The Data Encryption Standard (DES) has been the most popular data

encryption technique since the mid 1970s. For more than two decades,

its 56-bit key was considered infallible. However, the growing

computational power of CPUs and advanced clustering technologies

enabled users to break its code in the late 1990s. Consequently, 128-,

512-, and even 2,048-bit keys have been introduced. However, DES

remains a classic algorithm for encrypting Unix/Linux passwords and

other nonclassified material.

A historical perspective

In 1973, the National Bureau of Standards (NBS) established a committee

for developing a standard data encryption algorithm. This algorithm, to

be used in the US federal government's computers, was expected to

become widespread in the industrial and private sectors as well.

Several companies proposed solutions, but only IBM's prevailed. After

rigorous tests, the NBS and NSA endorsed it in 1977. Since then, DES

has been the de facto encryption algorithm in many applications,

operating systems, and databases.

Key-based encryption

Both the encryption and decryption processes rely on a key derived from

the user's password, as well as additional information. Without the

key, unauthorized users cannot decrypt a DES-encrypted message -- at

least in theory. The key consists of 64 bits; 8 bits are used in error

checking, leaving 56 bits for the key itself. The number of unique keys

that can be generated from a 56-bit number is immensely high -- about

70 quadrillion (70,000,000,000,000,000). This gigantic number

stultified unauthorized attempts to decrypt DES-encrypted data for more

than two decades; however, the advent of the Internet and the ability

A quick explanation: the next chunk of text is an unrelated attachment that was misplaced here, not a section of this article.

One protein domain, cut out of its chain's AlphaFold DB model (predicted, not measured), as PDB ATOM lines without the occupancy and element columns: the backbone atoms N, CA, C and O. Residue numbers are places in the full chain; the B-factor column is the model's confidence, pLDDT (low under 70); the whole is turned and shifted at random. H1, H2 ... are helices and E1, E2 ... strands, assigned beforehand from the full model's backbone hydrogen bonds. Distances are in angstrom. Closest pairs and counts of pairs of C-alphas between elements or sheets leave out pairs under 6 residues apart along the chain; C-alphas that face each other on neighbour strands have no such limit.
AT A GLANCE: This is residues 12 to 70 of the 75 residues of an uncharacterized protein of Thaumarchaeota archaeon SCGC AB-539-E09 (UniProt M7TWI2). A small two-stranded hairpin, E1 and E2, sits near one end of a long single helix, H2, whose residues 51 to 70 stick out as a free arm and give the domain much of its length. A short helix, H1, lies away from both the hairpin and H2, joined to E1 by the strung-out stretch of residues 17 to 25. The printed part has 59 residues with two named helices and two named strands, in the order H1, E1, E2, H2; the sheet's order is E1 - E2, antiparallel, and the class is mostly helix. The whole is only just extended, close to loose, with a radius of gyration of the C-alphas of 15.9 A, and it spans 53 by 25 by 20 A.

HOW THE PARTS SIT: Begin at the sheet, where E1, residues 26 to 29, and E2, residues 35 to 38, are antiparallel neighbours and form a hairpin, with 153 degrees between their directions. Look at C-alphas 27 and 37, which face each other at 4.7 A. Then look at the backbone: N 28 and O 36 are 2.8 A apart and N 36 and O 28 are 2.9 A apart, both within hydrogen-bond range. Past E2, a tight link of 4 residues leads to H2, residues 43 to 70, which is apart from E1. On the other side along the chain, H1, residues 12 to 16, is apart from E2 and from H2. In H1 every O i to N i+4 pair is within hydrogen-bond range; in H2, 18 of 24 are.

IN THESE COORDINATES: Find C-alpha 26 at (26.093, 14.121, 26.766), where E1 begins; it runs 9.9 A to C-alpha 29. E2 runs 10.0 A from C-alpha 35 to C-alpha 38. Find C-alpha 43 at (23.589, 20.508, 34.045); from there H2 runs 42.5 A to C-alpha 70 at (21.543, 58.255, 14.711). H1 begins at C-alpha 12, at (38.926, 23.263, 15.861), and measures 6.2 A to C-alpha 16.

to join thousands of personal computers' calculating power revoked the

56-bit key's immunity.

Encryption and decryption

DES is a "block cipher" -- that is, a cipher that applies to chunks of

data (64-bit chunks in this case). Data chunks larger than this are

broken into 64-bit blocks; smaller chunks are filled with additional

padding bits to create a full 64-bit block. In the first encryption

phase, DES shifts the positions of the bits in a block according to its

key. This process is called "permutation." Next, DES derives an input

block from the result and scrambles it by complex mathematical

operations. This process is called "transformation," the result of

which is a pre-output block. Finally, this pre-output block undergoes

an additional permutation phase. The result is called "encrypted text"

or "encoded text." When given the original key used in the decryption

process, DES reconstitutes the original data from DES-encrypted text.

For further information about the DES algorithm, see

http://www.itl.nist.gov/fipspubs/fip46-2.htm. For further information

about cryptography, see http://www.ciphersbyritter.com.